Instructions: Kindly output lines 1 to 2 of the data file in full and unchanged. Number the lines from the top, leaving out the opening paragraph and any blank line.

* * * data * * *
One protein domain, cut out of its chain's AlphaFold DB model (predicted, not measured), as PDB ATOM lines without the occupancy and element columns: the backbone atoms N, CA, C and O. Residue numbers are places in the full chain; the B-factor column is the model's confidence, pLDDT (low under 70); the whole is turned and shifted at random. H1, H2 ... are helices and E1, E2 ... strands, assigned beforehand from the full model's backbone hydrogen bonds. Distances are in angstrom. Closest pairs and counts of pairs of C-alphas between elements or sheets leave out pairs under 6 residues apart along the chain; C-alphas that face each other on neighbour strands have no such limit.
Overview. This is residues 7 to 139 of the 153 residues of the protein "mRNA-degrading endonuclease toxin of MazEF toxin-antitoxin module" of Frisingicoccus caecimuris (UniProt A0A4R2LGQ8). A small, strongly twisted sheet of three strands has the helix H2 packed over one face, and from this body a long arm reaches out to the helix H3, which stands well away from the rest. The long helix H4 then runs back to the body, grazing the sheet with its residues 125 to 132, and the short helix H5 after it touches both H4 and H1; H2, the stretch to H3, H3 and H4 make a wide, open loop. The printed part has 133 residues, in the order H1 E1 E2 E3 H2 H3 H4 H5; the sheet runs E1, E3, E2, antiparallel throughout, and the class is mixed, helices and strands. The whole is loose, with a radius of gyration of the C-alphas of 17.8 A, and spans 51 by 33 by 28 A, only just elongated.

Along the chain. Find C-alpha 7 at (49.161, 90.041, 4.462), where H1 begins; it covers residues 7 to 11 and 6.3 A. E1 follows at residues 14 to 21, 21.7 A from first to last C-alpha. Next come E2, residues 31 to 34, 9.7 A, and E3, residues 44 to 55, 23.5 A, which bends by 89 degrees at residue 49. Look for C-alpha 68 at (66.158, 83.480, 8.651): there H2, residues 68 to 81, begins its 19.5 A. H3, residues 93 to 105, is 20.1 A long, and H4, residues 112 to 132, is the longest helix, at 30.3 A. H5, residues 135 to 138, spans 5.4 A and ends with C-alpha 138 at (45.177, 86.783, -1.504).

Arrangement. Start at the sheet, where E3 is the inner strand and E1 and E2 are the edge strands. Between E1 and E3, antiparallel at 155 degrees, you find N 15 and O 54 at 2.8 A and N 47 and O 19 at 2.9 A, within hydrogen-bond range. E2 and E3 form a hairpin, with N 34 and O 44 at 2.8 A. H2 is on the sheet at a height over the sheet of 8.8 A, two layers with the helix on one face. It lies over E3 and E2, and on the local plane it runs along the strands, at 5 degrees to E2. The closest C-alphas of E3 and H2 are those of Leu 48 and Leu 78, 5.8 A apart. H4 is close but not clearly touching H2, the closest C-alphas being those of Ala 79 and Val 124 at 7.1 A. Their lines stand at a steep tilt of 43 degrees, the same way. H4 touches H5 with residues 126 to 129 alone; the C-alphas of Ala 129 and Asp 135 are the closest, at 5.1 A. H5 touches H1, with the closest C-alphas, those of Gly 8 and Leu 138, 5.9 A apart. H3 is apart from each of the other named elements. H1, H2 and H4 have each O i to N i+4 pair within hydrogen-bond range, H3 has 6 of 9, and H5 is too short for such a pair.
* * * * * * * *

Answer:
Overview. This is residues 7 to 139 of the 153 residues of the protein "mRNA-degrading endonuclease toxin of MazEF toxin-antitoxin module" of Frisingicoccus caecimuris (UniProt A0A4R2LGQ8). A small, strongly twisted sheet of three strands has the helix H2 packed over one face, and from this body a long arm reaches out to the helix H3, which stands well away from the rest. The long helix H4 then runs back to the body, grazing the sheet with its residues 125 to 132, and the short helix H5 after it touches both H4 and H1; H2, the stretch to H3, H3 and H4 make a wide, open loop. The printed part has 133 residues, in the order H1 E1 E2 E3 H2 H3 H4 H5; the sheet runs E1, E3, E2, antiparallel throughout, and the class is mixed, helices and strands. The whole is loose, with a radius of gyration of the C-alphas of 17.8 A, and spans 51 by 33 by 28 A, only just elongated.

Along the chain. Find C-alpha 7 at (49.161, 90.041, 4.462), where H1 begins; it covers residues 7 to 11 and 6.3 A. E1 follows at residues 14 to 21, 21.7 A from first to last C-alpha. Next come E2, residues 31 to 34, 9.7 A, and E3, residues 44 to 55, 23.5 A, which bends by 89 degrees at residue 49. Look for C-alpha 68 at (66.158, 83.480, 8.651): there H2, residues 68 to 81, begins its 19.5 A. H3, residues 93 to 105, is 20.1 A long, and H4, residues 112 to 132, is the longest helix, at 30.3 A. H5, residues 135 to 138, spans 5.4 A and ends with C-alpha 138 at (45.177, 86.783, -1.504).